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The Black Flower is the gripping story of a young Confederate rifleman from Mississippi named Bushrod Carter, who serves in General John Bell Hood's Army of Tennessee during the Civil War battle that takes place in Franklin, Tennessee, in November 1864. Written with reverent attention to historical accuracy, the book vividly documents the fear, suffering, and intense friendships that are all present on the eve of the battle and during its aftermath. When Bushrod is wounded in the Confederate charge, he is taken to a makeshift hospital where he comes under the care of Anna, who has already lost two potential romances to battle. Bushrod and Anna's poignant attempt to forge a bond of common humanity in the midst of the pathos and horror of battle serves as a powerful reminder that the war that divided America will not vanish quietly into the page of history.
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Howard Bahr compresses this moving Civil War novel into 48 hours--two short days filled with grim deaths and the prelude, at least, to a love story. First issued by a small Baltimore press in 1997,The Black Flower was nominated for four major awards, including one from the Academy of Arts and Letters, but failed to garner the attention paid to Cold Mountain. Civil War buffs will rejoice in Bahr's vivid retelling of the November 1864 Battle of Franklin, Tennessee. More to the point, The Black Flower transcends its historical fiction niche and deserves a wider audience. Confederate rifleman Bushrod Carter, the novel's protagonist, is wounded during the battle and taken to a nearby house. In this makeshift hospital, he and two childhood friends huddle together, "shivering with cold and exhaustion, ignoring the ghostly shapes still shuffling through the coiling smoke around them, calling the names of men who would never answer." Bahr has poured 20 years of research into his novel, but this haunting portrayal of suffering and death is the product not merely of historical diligence but also an impressive literary imagination. --Eugenia TrinkleAbout the Author:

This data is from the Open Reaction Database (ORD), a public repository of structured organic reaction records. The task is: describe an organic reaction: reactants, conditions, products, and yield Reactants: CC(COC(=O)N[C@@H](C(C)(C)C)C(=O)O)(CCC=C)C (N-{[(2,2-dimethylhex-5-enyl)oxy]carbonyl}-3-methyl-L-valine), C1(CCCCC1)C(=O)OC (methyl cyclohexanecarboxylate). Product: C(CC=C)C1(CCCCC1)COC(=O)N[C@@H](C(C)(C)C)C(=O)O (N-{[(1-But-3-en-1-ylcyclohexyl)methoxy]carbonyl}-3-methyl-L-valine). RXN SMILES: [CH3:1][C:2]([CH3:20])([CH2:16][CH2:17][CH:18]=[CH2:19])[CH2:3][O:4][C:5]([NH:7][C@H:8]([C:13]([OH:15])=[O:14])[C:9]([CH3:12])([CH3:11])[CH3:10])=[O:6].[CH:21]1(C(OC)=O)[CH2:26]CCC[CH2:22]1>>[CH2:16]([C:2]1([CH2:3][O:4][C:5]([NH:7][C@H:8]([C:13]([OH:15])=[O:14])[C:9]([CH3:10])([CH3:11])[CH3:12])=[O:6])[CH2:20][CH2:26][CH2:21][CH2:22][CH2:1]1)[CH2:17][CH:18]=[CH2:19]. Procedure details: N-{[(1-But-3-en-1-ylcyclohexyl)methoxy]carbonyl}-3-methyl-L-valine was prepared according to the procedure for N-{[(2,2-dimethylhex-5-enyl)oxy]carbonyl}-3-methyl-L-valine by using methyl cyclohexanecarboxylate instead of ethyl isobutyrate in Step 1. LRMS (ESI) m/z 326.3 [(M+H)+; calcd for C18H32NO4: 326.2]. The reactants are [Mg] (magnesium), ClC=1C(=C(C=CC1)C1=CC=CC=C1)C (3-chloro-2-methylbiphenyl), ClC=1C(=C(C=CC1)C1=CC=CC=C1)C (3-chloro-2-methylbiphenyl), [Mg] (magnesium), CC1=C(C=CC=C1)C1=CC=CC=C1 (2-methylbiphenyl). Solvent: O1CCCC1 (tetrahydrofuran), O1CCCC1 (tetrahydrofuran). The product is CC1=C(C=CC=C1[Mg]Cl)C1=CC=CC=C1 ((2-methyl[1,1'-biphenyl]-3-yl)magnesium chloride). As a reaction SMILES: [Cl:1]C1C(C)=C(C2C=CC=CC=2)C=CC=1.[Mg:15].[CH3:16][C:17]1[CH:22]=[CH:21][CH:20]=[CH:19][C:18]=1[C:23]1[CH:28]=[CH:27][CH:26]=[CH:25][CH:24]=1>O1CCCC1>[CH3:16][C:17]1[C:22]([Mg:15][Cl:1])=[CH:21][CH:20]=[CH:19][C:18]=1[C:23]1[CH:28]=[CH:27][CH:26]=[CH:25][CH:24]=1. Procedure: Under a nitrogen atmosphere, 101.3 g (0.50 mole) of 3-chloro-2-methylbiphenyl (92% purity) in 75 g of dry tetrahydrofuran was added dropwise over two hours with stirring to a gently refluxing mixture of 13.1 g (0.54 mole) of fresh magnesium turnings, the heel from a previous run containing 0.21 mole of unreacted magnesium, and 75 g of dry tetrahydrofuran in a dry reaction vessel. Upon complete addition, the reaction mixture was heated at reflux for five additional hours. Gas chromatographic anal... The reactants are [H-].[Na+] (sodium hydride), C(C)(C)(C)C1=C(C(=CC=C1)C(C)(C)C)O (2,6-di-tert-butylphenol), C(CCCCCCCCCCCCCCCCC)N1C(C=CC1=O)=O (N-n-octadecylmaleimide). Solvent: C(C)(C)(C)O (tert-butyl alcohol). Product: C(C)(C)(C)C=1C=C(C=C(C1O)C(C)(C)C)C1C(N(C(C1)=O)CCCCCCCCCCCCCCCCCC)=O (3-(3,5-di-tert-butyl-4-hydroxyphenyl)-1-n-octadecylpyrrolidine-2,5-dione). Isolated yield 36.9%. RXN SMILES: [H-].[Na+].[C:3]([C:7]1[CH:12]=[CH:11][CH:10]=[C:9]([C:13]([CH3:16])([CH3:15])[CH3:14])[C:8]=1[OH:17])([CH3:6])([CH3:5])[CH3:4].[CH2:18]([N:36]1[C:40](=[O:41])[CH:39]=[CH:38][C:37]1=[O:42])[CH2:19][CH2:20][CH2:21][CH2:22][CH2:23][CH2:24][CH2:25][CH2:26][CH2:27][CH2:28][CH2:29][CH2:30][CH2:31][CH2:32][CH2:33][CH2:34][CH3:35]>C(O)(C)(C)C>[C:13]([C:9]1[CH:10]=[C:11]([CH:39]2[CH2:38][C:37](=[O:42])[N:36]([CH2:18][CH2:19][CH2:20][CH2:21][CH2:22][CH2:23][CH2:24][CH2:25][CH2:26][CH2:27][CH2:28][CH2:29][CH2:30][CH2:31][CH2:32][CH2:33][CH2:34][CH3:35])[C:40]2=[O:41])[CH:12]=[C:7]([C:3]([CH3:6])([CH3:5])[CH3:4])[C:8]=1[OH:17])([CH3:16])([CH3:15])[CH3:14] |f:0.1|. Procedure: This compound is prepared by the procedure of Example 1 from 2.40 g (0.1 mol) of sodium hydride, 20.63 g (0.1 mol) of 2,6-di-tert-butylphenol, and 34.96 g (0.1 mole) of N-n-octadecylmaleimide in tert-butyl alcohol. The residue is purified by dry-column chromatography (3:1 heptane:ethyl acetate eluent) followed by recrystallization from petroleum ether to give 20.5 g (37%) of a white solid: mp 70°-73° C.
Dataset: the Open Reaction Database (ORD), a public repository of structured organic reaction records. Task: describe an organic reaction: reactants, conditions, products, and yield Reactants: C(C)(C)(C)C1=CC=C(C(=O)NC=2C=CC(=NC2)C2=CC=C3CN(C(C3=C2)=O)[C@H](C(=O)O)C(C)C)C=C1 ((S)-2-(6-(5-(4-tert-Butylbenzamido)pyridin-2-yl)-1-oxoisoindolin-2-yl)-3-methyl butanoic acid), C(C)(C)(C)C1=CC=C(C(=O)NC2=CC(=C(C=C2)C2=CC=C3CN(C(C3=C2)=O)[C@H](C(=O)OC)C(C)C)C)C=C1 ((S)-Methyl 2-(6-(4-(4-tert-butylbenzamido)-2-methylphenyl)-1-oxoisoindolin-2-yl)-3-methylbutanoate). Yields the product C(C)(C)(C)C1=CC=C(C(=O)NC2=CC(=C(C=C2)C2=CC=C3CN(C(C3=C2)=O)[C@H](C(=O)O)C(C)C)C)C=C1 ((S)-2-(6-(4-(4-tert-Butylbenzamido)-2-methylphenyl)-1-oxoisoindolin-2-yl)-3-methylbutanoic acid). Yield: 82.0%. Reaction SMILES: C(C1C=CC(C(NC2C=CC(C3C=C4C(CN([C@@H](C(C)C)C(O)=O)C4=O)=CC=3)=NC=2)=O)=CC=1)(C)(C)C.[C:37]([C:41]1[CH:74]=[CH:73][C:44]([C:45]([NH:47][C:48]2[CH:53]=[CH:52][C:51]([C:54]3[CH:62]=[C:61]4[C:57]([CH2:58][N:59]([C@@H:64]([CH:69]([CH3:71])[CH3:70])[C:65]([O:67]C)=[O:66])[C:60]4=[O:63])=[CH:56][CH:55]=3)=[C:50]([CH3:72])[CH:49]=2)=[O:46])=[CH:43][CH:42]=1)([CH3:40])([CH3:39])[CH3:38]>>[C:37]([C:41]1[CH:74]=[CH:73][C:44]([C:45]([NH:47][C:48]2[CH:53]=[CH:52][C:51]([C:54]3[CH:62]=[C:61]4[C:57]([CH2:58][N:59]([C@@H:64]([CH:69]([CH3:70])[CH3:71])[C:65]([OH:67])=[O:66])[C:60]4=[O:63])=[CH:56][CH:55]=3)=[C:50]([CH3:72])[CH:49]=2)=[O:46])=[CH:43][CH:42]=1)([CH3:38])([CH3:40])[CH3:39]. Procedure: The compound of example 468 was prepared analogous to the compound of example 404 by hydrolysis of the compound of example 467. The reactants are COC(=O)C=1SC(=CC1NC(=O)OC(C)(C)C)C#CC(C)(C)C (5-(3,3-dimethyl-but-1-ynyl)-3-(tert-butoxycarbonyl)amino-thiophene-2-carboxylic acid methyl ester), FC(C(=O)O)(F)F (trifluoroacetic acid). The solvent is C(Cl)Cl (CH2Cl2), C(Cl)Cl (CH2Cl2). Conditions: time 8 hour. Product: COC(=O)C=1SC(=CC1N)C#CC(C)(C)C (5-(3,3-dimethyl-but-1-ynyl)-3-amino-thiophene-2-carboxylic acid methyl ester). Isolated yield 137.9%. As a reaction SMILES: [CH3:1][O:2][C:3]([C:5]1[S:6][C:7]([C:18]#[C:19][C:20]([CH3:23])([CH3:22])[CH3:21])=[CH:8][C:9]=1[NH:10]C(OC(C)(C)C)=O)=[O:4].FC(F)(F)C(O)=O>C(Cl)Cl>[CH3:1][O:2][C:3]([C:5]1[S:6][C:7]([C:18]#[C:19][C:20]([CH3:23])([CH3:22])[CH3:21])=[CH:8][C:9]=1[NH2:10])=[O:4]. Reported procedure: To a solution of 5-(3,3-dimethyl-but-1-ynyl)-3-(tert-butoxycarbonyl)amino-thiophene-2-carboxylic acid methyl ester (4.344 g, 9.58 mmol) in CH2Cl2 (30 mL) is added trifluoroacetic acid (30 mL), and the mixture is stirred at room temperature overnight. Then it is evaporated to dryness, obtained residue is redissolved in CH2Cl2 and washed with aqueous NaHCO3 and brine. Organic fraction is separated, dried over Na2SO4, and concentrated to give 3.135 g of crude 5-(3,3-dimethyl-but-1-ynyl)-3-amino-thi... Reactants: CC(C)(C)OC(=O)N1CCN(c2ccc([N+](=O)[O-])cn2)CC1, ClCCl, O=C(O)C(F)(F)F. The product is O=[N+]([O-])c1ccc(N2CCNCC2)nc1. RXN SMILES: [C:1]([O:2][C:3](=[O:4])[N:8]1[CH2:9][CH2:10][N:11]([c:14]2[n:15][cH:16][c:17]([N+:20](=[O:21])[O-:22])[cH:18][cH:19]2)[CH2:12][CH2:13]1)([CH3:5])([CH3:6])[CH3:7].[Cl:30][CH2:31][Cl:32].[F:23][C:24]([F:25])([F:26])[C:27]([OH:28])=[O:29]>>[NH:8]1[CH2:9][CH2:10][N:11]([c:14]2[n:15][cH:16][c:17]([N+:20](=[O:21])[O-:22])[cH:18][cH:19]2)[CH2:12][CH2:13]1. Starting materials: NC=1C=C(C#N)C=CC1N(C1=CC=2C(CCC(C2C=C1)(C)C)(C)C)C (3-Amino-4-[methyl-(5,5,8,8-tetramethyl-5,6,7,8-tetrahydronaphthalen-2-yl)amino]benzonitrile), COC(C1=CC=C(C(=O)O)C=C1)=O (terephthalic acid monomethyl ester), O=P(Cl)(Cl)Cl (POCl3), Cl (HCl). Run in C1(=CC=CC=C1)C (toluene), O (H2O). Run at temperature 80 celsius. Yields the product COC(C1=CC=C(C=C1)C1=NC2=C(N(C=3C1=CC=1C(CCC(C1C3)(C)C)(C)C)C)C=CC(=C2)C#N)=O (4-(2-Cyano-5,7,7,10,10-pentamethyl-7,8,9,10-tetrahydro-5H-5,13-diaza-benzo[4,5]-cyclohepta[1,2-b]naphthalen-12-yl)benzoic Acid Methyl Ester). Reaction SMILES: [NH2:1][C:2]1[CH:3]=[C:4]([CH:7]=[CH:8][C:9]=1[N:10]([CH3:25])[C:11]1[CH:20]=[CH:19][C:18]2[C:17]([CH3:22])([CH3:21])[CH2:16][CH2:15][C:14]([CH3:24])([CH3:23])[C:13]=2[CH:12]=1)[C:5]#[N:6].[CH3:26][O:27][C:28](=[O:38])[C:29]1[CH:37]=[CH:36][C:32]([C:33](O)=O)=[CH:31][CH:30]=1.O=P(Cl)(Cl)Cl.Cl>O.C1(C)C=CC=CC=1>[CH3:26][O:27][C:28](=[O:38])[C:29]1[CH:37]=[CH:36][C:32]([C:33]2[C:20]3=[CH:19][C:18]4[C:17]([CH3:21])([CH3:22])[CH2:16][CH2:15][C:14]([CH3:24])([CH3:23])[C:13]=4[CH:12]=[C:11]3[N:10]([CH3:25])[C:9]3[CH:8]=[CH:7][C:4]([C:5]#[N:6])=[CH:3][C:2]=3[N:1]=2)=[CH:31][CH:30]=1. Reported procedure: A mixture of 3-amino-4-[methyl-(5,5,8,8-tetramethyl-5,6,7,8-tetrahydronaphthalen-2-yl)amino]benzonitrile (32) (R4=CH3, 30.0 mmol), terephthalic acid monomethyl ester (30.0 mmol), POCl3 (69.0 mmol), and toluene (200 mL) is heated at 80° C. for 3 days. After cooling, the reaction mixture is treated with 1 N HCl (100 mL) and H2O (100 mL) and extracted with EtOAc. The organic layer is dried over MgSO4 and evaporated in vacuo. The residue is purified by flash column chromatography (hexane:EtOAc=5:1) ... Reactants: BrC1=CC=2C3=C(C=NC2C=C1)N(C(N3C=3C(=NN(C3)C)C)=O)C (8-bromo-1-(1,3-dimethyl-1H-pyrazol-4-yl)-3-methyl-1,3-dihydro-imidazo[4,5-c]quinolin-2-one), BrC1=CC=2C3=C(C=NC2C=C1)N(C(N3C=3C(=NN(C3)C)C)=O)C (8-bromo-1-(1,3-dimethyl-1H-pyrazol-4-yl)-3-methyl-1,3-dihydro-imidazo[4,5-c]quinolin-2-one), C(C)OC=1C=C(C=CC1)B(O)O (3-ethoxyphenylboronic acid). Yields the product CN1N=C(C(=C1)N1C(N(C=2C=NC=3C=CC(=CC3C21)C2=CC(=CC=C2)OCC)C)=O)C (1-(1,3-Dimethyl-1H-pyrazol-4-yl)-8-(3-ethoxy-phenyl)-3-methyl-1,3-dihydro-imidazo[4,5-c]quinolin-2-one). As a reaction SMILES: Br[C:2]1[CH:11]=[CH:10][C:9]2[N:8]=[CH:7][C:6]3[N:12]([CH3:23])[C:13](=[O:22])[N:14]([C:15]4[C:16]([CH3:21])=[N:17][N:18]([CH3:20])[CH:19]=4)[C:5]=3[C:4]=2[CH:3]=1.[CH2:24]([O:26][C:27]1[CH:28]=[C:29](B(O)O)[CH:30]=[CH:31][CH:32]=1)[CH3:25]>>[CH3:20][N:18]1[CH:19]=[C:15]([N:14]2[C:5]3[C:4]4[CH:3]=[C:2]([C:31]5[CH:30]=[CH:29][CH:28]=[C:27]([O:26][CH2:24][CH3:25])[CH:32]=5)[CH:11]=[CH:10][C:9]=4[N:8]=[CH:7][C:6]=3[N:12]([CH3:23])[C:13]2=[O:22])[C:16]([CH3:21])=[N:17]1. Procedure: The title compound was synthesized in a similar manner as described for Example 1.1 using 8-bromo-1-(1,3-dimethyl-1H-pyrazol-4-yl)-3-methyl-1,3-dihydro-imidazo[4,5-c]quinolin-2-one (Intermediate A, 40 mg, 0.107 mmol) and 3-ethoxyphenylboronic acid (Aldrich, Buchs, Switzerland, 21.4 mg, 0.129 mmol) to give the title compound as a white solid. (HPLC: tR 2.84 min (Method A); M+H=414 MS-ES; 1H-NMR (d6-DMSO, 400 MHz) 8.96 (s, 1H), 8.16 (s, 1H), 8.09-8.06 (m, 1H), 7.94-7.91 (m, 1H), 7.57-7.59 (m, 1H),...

Howard Bahr was born in Meridian, Mississippi. From 1982 to 1993 he was curator of Rowan Oak, the William Faulkner homestead and museum in Oxford, Mississippi. Since 1993 he has taught English at Motlow State Community College in Tullahoma, Tennessee. His new novel is The Year of the Jublio (Henry Holt).
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